Posts Tagged ‘stress’

“Is it best to take a shower before getting a massage?”

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My answer is always yes if you meet the criteria:

If you do any type of construction, outside work or exercise you will need to take a shower before seeing a massage therapist. Debris such as dirt clings to the skin and may scratch you when massage strokes are applied. A hot bath or shower will open up pores, relax and help loosen the fascia and muscles. Exfoliating the skin with a cotton washcloth, loofah or Agate cloth will help increase circulation while removing dead skin cells.

I have no shower facilities at my office so you will need to take one before seeing me. 

For the ladies:

“I’m a bit embarrassed but I haven’t shaved my legs. Is it ok to still schedule my appointment for a massage?

As I always stress never allow hair stubble (hairy legs) deter you from getting your regular massage maintenance.  Honestly, it doesn’t matter to me if you shave or not. By not shaving your legs it will never take away from the quality of your massage session.

Have a question about massage therapy?

If you have any massage related questions, please feel free to ask them and I will answer them.

Suzan Walker, LMT

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You may have recently noticed my business name has changed and might be wondering why I have done so. For some time I have been contemplating on changing my business name to reflect what I do now. I do more than just travel and relaxation therapy as was the intended goal for my business in its early years. My business now emcompasses much more than those two concepts combined. My business grew into a pain management service that was incorporated into a office type setting. Clients were not only coming me for pain management but were coming to me for holistic service that entailed energy work as well. Energy work in my opinion is vital to massage therapy. You cannot have one and not have the other.

Back in massage school I was taught more than just Swedish massage. I had many wonderful teachers that taught me the skills of neuromuscular and sports massage therapy. Before becoming a MT, I was a Reiki practitioner and a reflexologist. What my massage entails is not only medical but applies alternative therapies such as energy work and holistic healing.

What do you get when you mix modern and old school modalities together? You get integrated massage. Integrated massage incorporates a variety of therapeutic massage techniques along with energy work. You receive the best of both worlds. You have a therapist that brings together mind, body and spirit so that YOU can “heal thy self”.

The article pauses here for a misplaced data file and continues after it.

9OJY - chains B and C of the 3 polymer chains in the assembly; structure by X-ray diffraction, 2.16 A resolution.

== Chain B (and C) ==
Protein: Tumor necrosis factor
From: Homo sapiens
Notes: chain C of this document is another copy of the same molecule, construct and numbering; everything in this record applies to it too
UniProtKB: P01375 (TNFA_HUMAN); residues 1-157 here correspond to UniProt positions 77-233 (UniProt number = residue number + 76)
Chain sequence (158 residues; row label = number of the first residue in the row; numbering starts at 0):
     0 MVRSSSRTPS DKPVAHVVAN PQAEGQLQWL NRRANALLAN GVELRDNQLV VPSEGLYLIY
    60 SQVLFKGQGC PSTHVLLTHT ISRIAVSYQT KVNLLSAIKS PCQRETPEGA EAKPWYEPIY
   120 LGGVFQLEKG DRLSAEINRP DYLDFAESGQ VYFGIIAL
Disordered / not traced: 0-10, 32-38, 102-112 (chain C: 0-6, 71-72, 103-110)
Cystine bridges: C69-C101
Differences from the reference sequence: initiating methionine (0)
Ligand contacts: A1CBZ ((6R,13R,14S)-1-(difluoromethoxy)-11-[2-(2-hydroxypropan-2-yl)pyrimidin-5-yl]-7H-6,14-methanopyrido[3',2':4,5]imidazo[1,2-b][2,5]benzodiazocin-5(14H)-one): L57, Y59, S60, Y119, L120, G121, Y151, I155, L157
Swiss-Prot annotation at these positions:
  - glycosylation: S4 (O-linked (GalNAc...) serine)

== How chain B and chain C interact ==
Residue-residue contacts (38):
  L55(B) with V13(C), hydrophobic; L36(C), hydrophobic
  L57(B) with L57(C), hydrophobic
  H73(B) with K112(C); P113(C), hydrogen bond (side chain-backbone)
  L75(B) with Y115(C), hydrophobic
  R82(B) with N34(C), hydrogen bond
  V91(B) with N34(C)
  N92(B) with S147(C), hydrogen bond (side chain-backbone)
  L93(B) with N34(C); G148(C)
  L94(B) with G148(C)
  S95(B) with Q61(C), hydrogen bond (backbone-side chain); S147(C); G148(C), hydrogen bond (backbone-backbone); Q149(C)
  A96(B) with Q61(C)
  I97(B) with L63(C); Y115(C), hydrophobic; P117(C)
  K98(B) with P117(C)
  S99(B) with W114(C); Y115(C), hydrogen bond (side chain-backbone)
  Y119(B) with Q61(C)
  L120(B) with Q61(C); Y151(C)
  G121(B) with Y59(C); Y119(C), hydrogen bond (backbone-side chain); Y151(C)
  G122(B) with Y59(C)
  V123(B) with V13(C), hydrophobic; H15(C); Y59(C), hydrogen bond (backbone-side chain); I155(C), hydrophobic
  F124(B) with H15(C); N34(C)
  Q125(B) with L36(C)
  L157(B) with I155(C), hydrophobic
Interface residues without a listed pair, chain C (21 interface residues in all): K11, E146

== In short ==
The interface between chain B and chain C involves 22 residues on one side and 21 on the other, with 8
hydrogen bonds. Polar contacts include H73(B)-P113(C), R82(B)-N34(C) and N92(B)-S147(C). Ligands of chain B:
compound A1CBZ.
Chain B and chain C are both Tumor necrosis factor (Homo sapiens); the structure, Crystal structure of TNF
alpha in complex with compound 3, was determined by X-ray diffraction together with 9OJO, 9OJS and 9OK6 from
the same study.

We all have growing pains and it’s normal to want to hold on to things that no longer serve us. Some people don’t enjoy change all. Yet we need change so that we can grow spiritually. This is my growing pain – letting my old business name go. It was difficult to change the name since I put so much time and energy into promoting, networking and creating a image. It was a difficult choice since I have had the name The Traveling Masseuse of DFW for nearly six years. Besides, I do more office visit appointments rather than onsite for chair massage or hotel out calls. Of course as a business owner you got to change with what the client needs. From my personal experience, people need one on one work with a therapist in a private, safe and comforting environment. I knew it was time to bite the bullet this week and change the name once and for all. It’s a new start, name and energy that with bring forth new a synergy to my business.


I was brainstorming with a friend over a week ago about a new name. I could not decide on a name and my brain was totally fried. Every time a name came to mind it was taken. (Never hurts to do a name check on google.) My friend and colleague Andi told me “just allow it to come to you. Don’t think of it too much”. Of course I get my best ideas when I am about to nod off to slumber land or in the shower. The name Connective Integration Massage Therapy came to me before lying down for a nap. Connective – bringing things together. Integration – the act of combining or adding parts to make a unified whole or harmoniously to desegregate. I jumped out of bed, wrote down the name quickly and completed a search online to find out if the name was already taken. Sure enough it was not. From there on Andi and I have been playing around with acronyms for the name such as CIMplisity and CIMplified. For now I will just leave it alone.  Andi also has been helping me create a new logo for the business too. All of it is coming together quickly. Thank you Andi for assisting me.